BOQ will write to you detailing the accounts and facilities solely owned by the deceased and also what requirements need to be fulfilled prior to the Bank releasing those assets.
Step 4 – Complete requirements
You will need to complete and return all documents and requirements requested by BOQ.
Step 5 – BOQ will release Estate funds
Once all requirements have been met, BOQ will release funds held by the Estate.
Who can notify BOQ and be provided with information about a deceased's account?
Information regarding deceased customer's accounts can only be provided to:
- The Executors of the Estate named in the last Will
- The persons to whom a Grant of Probate or Letters of Administration are granted
- In an Intestacy where no grant has been applied for, to the person who is first entitled to apply for Letters of Administration
- If there is no Will and if there is no intention to apply for Letters of Administration, then confirmation is to be obtained from the person seeking the information stating their relationship to the deceased. You will need to confirm this relationship by providing either a birth or death certificate, or marriage certificate
If you are not one of the people listed above, you can notify us of the passing of the deceased, but we may be limited in the information we can provide to you.
In all instances, you will need to be identified so ensure you bring photo identification with you to the branch (i.e. licence, proof of age card or passport).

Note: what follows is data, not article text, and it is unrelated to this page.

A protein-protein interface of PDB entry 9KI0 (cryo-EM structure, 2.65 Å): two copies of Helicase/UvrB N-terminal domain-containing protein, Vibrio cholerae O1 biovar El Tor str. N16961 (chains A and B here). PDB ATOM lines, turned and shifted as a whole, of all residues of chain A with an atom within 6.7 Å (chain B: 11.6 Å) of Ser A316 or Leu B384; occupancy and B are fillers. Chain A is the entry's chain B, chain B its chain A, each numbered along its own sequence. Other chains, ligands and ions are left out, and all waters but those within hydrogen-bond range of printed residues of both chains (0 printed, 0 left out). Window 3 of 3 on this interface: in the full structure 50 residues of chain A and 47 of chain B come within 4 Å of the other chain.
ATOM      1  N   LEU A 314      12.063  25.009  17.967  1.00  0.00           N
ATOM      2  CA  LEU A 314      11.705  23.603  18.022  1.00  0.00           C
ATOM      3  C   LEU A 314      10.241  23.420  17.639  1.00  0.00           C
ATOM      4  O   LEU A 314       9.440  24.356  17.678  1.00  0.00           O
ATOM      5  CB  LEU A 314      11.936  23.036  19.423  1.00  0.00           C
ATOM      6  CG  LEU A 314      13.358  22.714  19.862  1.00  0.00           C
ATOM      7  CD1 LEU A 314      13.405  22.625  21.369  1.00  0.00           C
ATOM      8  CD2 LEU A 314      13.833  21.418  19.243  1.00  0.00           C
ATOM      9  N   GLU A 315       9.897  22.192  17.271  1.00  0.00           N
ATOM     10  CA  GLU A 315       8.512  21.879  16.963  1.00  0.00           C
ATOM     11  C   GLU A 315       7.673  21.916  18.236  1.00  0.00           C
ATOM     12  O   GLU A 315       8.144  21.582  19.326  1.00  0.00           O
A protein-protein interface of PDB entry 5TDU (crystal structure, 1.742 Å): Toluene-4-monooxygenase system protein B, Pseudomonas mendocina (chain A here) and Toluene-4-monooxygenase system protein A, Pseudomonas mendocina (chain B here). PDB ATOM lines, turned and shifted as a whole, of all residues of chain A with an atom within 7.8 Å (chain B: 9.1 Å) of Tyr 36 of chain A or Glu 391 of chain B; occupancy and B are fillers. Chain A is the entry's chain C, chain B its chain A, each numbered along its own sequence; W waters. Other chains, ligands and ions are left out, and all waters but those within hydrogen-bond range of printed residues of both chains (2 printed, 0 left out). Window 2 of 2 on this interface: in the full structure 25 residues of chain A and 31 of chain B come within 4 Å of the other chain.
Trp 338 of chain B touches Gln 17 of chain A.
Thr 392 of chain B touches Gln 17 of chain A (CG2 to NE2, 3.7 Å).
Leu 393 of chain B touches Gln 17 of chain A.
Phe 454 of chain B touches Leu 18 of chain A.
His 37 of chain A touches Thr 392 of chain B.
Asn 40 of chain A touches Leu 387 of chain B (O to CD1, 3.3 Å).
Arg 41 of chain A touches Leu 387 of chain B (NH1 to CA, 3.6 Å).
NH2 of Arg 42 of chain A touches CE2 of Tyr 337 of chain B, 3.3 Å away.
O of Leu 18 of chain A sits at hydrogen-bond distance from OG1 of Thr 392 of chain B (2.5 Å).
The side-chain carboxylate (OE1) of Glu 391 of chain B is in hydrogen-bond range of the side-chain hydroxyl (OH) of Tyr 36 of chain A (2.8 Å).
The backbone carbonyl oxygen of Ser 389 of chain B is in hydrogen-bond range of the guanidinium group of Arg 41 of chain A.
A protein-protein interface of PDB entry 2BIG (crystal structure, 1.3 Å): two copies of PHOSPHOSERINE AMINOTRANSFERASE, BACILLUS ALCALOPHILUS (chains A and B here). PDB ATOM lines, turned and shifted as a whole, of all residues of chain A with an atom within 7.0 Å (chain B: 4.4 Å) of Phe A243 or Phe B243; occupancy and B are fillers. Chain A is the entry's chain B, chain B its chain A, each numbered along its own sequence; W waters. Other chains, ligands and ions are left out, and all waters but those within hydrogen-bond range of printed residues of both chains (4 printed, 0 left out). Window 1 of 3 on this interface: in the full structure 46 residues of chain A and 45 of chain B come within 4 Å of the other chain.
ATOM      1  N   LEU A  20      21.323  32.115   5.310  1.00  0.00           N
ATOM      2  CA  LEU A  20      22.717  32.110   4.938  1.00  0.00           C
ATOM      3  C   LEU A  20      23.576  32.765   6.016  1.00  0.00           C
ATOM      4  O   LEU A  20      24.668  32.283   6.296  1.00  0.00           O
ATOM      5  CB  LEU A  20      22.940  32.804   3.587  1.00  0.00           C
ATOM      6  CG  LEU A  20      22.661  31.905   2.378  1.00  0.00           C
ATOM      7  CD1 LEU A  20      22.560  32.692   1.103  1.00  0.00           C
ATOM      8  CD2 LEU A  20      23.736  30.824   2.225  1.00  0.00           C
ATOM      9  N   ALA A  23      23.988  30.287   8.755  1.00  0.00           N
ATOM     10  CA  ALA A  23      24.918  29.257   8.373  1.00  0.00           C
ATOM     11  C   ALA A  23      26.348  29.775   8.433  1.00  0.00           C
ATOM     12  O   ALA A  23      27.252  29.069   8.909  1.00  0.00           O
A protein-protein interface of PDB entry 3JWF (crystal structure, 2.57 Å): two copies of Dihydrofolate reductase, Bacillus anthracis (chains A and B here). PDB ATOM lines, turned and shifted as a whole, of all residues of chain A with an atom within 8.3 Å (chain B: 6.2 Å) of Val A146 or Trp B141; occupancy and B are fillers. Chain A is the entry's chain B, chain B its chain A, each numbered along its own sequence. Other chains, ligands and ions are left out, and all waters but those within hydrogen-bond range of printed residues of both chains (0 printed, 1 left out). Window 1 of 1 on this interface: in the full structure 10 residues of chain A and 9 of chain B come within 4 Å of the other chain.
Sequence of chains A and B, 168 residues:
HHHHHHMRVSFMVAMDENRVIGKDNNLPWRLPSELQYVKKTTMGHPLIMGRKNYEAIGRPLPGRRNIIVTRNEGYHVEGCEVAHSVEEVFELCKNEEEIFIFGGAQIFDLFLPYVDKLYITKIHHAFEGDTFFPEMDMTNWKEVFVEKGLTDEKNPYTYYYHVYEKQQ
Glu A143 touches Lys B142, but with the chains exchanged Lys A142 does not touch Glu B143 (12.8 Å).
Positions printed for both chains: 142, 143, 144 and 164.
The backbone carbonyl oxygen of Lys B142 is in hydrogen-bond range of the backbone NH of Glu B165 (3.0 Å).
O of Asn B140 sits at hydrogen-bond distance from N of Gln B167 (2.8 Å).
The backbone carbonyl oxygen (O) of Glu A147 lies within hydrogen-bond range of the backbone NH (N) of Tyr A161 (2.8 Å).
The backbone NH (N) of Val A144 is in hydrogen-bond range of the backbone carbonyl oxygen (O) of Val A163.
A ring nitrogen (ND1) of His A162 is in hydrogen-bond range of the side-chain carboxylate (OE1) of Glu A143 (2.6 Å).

Where can I obtain the documents required?
You should contact the Registry of Births, Deaths and Marriages in the State or Territory where the person’s death was registered. Usually, only a person named as the spouse, partner, parent or child of the deceased person can apply for a death certificate.
If you have not been told where the latest Will is located and you cannot find it at the deceased's home, ask their solicitor, accountant, financial advisor, other family members or close friends if they know of its whereabouts.
If the deceased has not left a Will, the deceased is considered to have died intestate. The Public Trustee in your State or Territory can advise the process for dealing with the Estate and who will be appointed Administrator of the Estate. Letters of Administration will be provided in this case.
Probate or Grant of Probate
An Executor/Executrix, Administrator, Legal Representative or Next of Kin can apply for Probate by contacting the Supreme Court in the State or Territory in which the deceased’s assets are held. You can seek advice on this matter from Centrelink, the Public Trustee in your State or Terriroty, or your solicitor.
Probate expenses are usually incurred by the Executor and reimbursed from funds held in the deceased’s Estate.
Documents not accepted